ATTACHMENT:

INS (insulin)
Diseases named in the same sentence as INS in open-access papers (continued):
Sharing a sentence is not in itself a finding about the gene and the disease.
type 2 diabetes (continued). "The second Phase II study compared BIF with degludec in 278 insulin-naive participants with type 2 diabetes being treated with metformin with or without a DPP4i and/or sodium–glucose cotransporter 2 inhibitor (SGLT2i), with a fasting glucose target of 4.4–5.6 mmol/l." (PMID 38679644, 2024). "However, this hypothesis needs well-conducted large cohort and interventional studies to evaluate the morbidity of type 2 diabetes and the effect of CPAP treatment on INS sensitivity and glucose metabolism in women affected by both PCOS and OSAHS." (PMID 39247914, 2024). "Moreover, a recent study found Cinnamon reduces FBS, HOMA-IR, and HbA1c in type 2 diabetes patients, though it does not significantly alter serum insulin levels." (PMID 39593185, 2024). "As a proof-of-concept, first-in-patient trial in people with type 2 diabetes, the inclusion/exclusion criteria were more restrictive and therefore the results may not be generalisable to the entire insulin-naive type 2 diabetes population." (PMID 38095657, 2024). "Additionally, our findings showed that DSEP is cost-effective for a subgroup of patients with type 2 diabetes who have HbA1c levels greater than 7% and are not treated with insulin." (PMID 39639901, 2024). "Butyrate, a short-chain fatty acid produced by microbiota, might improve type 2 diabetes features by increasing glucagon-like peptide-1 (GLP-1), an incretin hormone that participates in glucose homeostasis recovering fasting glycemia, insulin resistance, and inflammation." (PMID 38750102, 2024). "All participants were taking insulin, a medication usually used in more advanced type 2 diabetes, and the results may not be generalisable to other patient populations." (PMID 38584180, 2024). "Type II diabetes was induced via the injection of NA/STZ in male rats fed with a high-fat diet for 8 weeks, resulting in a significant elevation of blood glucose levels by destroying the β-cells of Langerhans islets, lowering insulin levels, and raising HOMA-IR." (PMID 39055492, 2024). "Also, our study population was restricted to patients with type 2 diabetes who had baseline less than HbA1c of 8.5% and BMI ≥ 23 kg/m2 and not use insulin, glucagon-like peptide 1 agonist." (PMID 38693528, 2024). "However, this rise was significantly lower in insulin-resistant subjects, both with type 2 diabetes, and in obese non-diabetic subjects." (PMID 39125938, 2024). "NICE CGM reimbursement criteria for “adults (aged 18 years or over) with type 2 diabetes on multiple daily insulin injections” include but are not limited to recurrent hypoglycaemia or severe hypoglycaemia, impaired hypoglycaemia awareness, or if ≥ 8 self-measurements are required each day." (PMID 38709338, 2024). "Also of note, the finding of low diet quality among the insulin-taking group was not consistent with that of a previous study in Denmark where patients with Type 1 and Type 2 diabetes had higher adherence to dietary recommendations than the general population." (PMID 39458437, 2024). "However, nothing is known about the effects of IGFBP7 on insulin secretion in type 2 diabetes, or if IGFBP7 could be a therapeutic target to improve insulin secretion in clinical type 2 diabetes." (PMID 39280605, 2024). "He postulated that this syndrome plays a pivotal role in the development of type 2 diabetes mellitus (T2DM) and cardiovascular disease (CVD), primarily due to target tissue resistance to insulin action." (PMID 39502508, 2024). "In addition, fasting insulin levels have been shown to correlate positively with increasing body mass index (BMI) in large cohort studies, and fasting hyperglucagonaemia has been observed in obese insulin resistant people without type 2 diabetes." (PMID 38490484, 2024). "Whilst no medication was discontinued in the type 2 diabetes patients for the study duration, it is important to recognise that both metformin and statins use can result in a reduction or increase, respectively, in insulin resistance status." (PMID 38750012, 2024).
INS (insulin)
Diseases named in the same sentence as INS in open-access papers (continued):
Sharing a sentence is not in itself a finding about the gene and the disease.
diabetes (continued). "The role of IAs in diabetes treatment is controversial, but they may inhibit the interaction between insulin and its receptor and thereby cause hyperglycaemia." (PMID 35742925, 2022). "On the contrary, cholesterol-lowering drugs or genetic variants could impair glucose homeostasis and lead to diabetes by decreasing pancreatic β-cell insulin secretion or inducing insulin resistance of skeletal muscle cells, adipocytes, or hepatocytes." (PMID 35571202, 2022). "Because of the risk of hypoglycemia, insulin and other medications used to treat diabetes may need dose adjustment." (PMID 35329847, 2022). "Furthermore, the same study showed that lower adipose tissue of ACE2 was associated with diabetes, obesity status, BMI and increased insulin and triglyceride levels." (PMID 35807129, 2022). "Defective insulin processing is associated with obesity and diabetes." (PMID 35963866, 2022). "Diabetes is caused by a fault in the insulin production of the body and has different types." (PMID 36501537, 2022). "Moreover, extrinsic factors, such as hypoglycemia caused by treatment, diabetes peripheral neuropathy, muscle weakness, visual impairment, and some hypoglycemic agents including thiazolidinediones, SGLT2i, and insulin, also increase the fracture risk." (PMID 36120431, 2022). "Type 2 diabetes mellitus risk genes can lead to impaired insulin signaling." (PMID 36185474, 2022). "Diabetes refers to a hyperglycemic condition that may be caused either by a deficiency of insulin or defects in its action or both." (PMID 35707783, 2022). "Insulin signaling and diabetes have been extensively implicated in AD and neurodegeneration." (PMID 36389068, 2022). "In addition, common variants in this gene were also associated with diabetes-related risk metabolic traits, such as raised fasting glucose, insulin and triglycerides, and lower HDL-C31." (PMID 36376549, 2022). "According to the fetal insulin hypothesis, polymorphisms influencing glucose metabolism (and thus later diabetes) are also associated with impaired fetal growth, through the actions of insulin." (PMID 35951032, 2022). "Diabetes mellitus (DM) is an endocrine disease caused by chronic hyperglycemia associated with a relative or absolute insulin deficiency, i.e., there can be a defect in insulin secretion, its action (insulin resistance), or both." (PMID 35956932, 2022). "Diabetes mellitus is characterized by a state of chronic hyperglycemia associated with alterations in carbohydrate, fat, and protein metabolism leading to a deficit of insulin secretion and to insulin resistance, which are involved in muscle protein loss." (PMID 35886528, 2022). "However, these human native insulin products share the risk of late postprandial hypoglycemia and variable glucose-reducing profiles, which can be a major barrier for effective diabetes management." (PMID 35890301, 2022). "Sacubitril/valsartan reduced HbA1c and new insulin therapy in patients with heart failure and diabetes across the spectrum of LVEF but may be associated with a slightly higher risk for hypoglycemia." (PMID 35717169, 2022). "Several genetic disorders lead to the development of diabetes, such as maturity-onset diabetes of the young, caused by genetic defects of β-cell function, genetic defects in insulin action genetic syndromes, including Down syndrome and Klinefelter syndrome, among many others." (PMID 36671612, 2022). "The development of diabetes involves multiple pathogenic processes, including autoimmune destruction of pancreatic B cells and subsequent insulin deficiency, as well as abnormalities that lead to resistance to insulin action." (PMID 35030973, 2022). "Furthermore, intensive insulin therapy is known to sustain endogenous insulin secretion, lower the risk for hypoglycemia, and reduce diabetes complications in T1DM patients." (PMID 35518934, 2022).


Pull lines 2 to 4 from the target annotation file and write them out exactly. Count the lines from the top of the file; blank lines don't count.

Diseases named in the same sentence as INS in open-access papers (continued):
Sharing a sentence is not in itself a finding about the gene and the disease.
type 2 diabetes (continued). "The second Phase II study compared BIF with degludec in 278 insulin-naive participants with type 2 diabetes being treated with metformin with or without a DPP4i and/or sodium–glucose cotransporter 2 inhibitor (SGLT2i), with a fasting glucose target of 4.4–5.6 mmol/l." (PMID 38679644, 2024). "However, this hypothesis needs well-conducted large cohort and interventional studies to evaluate the morbidity of type 2 diabetes and the effect of CPAP treatment on INS sensitivity and glucose metabolism in women affected by both PCOS and OSAHS." (PMID 39247914, 2024). "Moreover, a recent study found Cinnamon reduces FBS, HOMA-IR, and HbA1c in type 2 diabetes patients, though it does not significantly alter serum insulin levels." (PMID 39593185, 2024). "As a proof-of-concept, first-in-patient trial in people with type 2 diabetes, the inclusion/exclusion criteria were more restrictive and therefore the results may not be generalisable to the entire insulin-naive type 2 diabetes population." (PMID 38095657, 2024). "Additionally, our findings showed that DSEP is cost-effective for a subgroup of patients with type 2 diabetes who have HbA1c levels greater than 7% and are not treated with insulin." (PMID 39639901, 2024). "Butyrate, a short-chain fatty acid produced by microbiota, might improve type 2 diabetes features by increasing glucagon-like peptide-1 (GLP-1), an incretin hormone that participates in glucose homeostasis recovering fasting glycemia, insulin resistance, and inflammation." (PMID 38750102, 2024). "All participants were taking insulin, a medication usually used in more advanced type 2 diabetes, and the results may not be generalisable to other patient populations." (PMID 38584180, 2024). "Type II diabetes was induced via the injection of NA/STZ in male rats fed with a high-fat diet for 8 weeks, resulting in a significant elevation of blood glucose levels by destroying the β-cells of Langerhans islets, lowering insulin levels, and raising HOMA-IR." (PMID 39055492, 2024). "Also, our study population was restricted to patients with type 2 diabetes who had baseline less than HbA1c of 8.5% and BMI ≥ 23 kg/m2 and not use insulin, glucagon-like peptide 1 agonist." (PMID 38693528, 2024). "However, this rise was significantly lower in insulin-resistant subjects, both with type 2 diabetes, and in obese non-diabetic subjects." (PMID 39125938, 2024). "NICE CGM reimbursement criteria for “adults (aged 18 years or over) with type 2 diabetes on multiple daily insulin injections” include but are not limited to recurrent hypoglycaemia or severe hypoglycaemia, impaired hypoglycaemia awareness, or if ≥ 8 self-measurements are required each day." (PMID 38709338, 2024). "Also of note, the finding of low diet quality among the insulin-taking group was not consistent with that of a previous study in Denmark where patients with Type 1 and Type 2 diabetes had higher adherence to dietary recommendations than the general population." (PMID 39458437, 2024). "However, nothing is known about the effects of IGFBP7 on insulin secretion in type 2 diabetes, or if IGFBP7 could be a therapeutic target to improve insulin secretion in clinical type 2 diabetes." (PMID 39280605, 2024). "He postulated that this syndrome plays a pivotal role in the development of type 2 diabetes mellitus (T2DM) and cardiovascular disease (CVD), primarily due to target tissue resistance to insulin action." (PMID 39502508, 2024). "In addition, fasting insulin levels have been shown to correlate positively with increasing body mass index (BMI) in large cohort studies, and fasting hyperglucagonaemia has been observed in obese insulin resistant people without type 2 diabetes." (PMID 38490484, 2024). "Whilst no medication was discontinued in the type 2 diabetes patients for the study duration, it is important to recognise that both metformin and statins use can result in a reduction or increase, respectively, in insulin resistance status." (PMID 38750012, 2024).